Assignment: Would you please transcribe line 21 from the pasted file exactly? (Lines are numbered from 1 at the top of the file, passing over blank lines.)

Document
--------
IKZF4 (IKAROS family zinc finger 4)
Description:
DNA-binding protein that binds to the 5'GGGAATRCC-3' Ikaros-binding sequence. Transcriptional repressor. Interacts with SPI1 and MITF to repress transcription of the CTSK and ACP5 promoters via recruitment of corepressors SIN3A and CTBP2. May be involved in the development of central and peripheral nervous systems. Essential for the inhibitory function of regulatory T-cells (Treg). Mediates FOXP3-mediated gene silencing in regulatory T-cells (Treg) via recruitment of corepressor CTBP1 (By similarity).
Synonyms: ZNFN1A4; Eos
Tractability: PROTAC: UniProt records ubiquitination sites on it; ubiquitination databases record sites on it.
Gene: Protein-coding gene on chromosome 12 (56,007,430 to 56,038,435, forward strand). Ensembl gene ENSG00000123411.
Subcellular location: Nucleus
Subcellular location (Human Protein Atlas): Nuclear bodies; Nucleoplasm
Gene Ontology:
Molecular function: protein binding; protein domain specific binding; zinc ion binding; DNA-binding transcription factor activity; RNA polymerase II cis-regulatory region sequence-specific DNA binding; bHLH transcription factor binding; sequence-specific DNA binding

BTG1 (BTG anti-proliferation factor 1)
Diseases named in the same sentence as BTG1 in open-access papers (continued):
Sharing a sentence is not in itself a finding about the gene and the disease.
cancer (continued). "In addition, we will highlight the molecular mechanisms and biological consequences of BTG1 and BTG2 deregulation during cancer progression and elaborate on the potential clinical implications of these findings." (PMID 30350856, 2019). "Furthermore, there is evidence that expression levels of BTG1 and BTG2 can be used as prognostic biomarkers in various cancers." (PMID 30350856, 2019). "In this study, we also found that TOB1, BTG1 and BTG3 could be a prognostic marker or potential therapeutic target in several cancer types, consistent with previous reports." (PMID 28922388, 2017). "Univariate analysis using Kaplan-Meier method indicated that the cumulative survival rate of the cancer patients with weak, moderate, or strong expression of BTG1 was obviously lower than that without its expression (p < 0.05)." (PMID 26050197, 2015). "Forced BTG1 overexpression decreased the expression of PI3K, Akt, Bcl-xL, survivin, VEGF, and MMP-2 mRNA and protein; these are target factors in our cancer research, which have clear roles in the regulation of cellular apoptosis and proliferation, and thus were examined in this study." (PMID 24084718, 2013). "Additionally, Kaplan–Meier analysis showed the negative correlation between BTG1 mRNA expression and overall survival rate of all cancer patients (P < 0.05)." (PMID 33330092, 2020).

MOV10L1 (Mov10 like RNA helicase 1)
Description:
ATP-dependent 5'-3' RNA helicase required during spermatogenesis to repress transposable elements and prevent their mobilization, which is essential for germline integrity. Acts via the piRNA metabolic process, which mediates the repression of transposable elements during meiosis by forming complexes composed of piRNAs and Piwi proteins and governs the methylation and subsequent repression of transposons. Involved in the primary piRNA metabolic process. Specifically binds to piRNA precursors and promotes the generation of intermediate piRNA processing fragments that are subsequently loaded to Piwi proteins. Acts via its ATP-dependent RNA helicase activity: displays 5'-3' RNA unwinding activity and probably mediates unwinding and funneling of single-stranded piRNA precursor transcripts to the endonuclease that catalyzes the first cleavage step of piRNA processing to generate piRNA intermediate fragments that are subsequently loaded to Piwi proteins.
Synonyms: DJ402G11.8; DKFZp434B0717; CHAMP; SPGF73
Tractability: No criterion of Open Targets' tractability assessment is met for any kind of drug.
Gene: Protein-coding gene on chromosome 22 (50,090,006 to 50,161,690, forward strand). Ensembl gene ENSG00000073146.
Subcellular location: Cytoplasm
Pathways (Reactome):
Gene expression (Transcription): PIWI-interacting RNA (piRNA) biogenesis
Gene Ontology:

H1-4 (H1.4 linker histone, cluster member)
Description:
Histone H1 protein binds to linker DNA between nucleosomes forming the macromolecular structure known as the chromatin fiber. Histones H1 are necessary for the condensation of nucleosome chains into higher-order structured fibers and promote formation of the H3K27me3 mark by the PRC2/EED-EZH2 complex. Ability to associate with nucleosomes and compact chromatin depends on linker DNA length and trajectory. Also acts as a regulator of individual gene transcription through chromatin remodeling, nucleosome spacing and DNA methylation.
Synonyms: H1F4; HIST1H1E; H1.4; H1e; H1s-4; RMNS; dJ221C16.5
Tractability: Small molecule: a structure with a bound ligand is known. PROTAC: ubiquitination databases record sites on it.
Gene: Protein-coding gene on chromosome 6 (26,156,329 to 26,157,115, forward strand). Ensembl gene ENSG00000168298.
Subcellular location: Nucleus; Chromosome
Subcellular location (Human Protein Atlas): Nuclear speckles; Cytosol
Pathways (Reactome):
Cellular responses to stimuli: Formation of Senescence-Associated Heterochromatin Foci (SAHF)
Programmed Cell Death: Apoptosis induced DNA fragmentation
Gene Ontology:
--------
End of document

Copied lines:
Subcellular location: Cytoplasm